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Legislative elections were held in the breakaway region of Transnistria in November The struggling economy and public mistrust of the government were determining factors in a landslide victory by opposition party Obnovleniye Renewal. Transnistria's economy worsened significantly during the year, due in part to the recession in Russia and less Russian financial support, though Transnistria blames its financial problems on an alleged blockade imposed by Moldova.
Economic decline left the government unable to fully pay salaries and pensions. Relations between Moldova and Transnistria worsened in Tensions had already increased after Moldova pursued closer ties with the European Union EU following Russia's invasion of Ukraine.
While Transnistria maintains its own legislative, executive, and judicial branches of government, no country recognizes its independence. Both the president and the seat, unicameral Supreme Council are elected to five-year terms. Constitutional amendments approved in created a relatively weak post of prime minister and set a two-term limit on the presidency.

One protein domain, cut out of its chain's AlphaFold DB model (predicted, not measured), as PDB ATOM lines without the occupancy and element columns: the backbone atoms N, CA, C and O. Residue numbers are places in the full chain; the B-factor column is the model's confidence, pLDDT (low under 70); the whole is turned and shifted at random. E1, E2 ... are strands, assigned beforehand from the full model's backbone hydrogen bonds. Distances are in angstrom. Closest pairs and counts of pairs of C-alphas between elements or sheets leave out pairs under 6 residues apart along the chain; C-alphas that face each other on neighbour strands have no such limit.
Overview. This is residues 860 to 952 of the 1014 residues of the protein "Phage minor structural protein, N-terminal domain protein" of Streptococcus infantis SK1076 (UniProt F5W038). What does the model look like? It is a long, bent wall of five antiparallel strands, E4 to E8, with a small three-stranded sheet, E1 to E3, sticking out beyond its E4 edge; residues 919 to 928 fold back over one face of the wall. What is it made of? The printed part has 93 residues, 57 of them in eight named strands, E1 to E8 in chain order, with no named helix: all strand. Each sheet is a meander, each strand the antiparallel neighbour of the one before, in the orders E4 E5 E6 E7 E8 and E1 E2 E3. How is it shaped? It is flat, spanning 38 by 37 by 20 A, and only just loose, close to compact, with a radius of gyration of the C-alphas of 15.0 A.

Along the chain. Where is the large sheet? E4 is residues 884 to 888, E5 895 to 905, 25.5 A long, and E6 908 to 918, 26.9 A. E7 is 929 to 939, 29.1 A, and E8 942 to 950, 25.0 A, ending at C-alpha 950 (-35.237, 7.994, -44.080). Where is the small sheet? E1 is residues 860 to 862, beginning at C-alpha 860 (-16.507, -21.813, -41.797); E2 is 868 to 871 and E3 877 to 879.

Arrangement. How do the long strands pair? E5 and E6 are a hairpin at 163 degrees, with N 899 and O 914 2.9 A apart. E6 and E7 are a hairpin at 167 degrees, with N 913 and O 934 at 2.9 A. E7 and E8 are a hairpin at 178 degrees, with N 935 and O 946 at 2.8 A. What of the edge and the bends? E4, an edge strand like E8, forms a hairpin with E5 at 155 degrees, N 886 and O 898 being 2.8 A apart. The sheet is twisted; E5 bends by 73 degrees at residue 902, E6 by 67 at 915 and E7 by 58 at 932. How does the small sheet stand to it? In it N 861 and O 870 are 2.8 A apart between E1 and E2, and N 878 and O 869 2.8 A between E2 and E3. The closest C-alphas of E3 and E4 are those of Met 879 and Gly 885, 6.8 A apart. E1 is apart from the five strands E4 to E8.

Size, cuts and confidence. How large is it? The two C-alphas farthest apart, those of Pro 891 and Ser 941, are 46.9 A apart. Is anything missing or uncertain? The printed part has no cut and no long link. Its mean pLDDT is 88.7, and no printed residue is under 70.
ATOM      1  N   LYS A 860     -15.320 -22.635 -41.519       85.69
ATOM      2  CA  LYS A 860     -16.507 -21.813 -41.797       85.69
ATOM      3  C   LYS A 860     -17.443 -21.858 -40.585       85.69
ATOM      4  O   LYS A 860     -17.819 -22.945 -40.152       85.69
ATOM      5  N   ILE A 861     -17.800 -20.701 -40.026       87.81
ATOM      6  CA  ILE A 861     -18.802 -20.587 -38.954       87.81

In , the Supreme Council voted to hold the next local and legislative elections simultaneously in November , instead of in March and December, respectively. The move was reportedly designed to conserve resources, though some critics ascribed political or corrupt financial motives to the change.
Presidential elections in featured increased competition and a broader choice for voters compared with previous polls. Yevgeny Shevchuk, a former parliament speaker running as an independent, led the first round with 39 percent, followed by Anatoly Kaminsky, who had Russia's endorsement. Shevchuk won the runoff against Kaminsky, securing 74 percent of the vote. Kaminsky resigned as parliament speaker and head of Obnovleniye in Obnovleniye won a landslide victory in November legislative elections, securing 31 seats.